Don't miss

Replay


LATEST SHOWS

PERSPECTIVE

Inside the mind of Bashar al-Assad: Author explores brutal dictatorship

Read more

THE OBSERVERS

Dancing nuns, skateboarding in Nepal, and more

Read more

EYE ON AFRICA

Cameroon elections: Constitutional court rejects last petition for re-run

Read more

MEDIAWATCH

Music stars, French art and a dead cat's renaissance

Read more

THE WORLD THIS WEEK

The Khashoggi case; Endless Brexit; Canada legalises cannabis

Read more

#TECH 24

Next stop space: Japanese company constructing nanotube 'space lift'

Read more

#THE 51%

The Gender Divide: Record number of women running in U.S. midterms

Read more

REPORTERS

Reporters: Brexit, a sea of uncertainty for fishermen

Read more

YOU ARE HERE

Fishing in France's Grau du Roi harbour, a family tradition

Read more

Business

Shell signs initial deal to develop Majnoon oilfield

Text by NEWS WIRES

Latest update : 2009-12-20

Two of several firms to win the rights to develop Iraqi oilfields, Shell and Petronas, became the first firms to sign an initial deal on Sunday. The consortium will work on the Majnoon oilfield, which has huge reserves of 12.6 billion barrels.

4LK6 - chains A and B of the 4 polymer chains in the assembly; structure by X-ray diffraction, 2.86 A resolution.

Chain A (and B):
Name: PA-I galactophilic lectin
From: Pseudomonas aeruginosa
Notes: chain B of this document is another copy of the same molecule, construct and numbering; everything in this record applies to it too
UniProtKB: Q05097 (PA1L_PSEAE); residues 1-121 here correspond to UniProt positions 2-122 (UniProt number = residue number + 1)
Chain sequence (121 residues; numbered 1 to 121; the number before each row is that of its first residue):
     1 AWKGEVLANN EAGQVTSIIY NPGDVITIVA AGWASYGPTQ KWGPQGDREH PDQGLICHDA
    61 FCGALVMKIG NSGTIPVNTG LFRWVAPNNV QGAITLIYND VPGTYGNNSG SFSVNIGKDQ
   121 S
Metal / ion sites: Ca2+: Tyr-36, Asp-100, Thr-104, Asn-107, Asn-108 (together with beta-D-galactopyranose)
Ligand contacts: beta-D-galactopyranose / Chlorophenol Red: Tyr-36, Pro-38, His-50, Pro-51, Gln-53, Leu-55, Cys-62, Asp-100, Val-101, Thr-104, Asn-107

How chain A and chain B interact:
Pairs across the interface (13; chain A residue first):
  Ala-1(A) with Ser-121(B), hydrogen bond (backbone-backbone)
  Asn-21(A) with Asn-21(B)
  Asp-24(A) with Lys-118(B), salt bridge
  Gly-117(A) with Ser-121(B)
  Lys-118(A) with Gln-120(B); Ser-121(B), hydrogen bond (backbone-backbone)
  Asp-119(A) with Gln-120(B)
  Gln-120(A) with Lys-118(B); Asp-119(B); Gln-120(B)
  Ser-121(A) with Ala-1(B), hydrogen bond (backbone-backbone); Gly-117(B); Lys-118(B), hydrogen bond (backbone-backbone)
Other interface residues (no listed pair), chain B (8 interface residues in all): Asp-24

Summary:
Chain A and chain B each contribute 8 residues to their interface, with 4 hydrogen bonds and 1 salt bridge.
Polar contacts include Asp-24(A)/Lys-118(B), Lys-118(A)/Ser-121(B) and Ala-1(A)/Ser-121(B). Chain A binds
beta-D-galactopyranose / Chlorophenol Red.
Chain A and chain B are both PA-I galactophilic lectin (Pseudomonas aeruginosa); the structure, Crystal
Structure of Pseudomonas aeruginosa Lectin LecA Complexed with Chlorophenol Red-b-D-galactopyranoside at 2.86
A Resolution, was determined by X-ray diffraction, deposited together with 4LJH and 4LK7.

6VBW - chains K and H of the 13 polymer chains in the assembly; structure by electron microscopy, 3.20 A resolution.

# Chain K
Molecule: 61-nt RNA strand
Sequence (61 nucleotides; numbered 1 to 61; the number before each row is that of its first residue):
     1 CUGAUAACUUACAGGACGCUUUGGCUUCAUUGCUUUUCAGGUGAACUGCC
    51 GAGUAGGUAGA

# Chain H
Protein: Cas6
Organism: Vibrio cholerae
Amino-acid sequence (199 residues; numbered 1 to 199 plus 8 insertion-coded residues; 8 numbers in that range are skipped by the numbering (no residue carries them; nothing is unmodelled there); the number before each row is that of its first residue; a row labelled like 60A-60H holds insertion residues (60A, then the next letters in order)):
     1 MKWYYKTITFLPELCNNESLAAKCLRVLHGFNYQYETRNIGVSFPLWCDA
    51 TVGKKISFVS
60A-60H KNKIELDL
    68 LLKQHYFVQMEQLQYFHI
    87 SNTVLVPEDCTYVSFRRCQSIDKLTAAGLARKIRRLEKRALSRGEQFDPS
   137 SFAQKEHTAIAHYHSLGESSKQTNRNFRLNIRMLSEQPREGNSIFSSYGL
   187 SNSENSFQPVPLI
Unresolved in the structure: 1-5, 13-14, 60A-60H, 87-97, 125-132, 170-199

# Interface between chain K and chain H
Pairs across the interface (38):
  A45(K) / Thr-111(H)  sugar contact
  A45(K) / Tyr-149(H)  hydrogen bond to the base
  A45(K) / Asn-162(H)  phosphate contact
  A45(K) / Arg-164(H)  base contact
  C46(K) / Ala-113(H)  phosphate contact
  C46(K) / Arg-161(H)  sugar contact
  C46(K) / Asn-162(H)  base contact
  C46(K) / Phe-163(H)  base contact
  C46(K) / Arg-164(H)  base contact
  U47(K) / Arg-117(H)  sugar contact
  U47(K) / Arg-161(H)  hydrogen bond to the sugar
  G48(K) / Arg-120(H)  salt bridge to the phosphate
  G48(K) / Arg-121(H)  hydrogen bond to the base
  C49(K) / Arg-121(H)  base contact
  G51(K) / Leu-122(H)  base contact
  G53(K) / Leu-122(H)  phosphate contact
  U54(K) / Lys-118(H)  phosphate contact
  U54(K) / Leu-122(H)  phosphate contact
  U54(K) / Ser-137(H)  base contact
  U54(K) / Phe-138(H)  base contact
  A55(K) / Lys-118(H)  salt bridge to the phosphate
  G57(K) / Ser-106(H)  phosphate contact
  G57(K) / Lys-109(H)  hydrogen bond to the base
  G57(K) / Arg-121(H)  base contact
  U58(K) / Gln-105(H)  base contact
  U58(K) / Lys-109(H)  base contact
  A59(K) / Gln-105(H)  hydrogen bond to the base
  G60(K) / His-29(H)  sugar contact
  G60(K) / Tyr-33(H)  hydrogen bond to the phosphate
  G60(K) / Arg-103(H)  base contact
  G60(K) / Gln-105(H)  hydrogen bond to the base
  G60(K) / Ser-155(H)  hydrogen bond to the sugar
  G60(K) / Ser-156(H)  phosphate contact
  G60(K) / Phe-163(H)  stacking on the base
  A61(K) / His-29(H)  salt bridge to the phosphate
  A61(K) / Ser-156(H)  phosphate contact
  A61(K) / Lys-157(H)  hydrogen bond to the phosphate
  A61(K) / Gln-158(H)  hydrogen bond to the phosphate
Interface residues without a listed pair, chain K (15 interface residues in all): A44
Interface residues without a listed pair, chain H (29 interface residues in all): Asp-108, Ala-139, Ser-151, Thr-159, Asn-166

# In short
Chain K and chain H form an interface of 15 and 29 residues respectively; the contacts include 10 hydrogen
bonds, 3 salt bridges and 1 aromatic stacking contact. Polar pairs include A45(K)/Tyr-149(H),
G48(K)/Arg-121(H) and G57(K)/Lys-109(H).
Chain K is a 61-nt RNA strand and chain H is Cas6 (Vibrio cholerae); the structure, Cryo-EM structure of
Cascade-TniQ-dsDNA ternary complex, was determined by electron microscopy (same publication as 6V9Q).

REUTERS - A group led by Royal Dutch Shell , Europe's largest oil company, signed an initial deal on Sunday to develop the supergiant Majnoon oilfield.

Shell, along with Malaysia's state-run Petronas, won the rights in an energy auction earlier this month for the field, a major oil prize near Iraq's southern oil hub of Basra.

Mounir Bouaziz, a senior Shell executive, and Abdul-Mahdy al-Ameedi, deputy director of the Oil Ministry's licensing office, signed the initial agreement in downtown Baghdad. It must now be sent to the cabinet for approval.

Majnoon has reserves of 12.6 billion barrels, making it one of the world's largest untapped oilfields.

Iraq is hoping a host of deals in the works will turn the country into a major global energy player and increase output capacity to 12 million barrels a day (bpd) in six or seven years, hard on the heels of global leader Saudi Arabia.

Oil officials have been in a triumphant mood since the Dec. 11-12 auction which awarded seven contracts to foreign firms.

For Majnoon, the Shell group proposed a per-barrel remuneration fee of $1.39 and pledged to increase output to 1.8 million bpd from a current production level of 45,900 bpd.

Shell has a 60 percent stake in the consortium, while Petronas holds 40 percent.

Date created : 2009-12-20

COMMENT(S)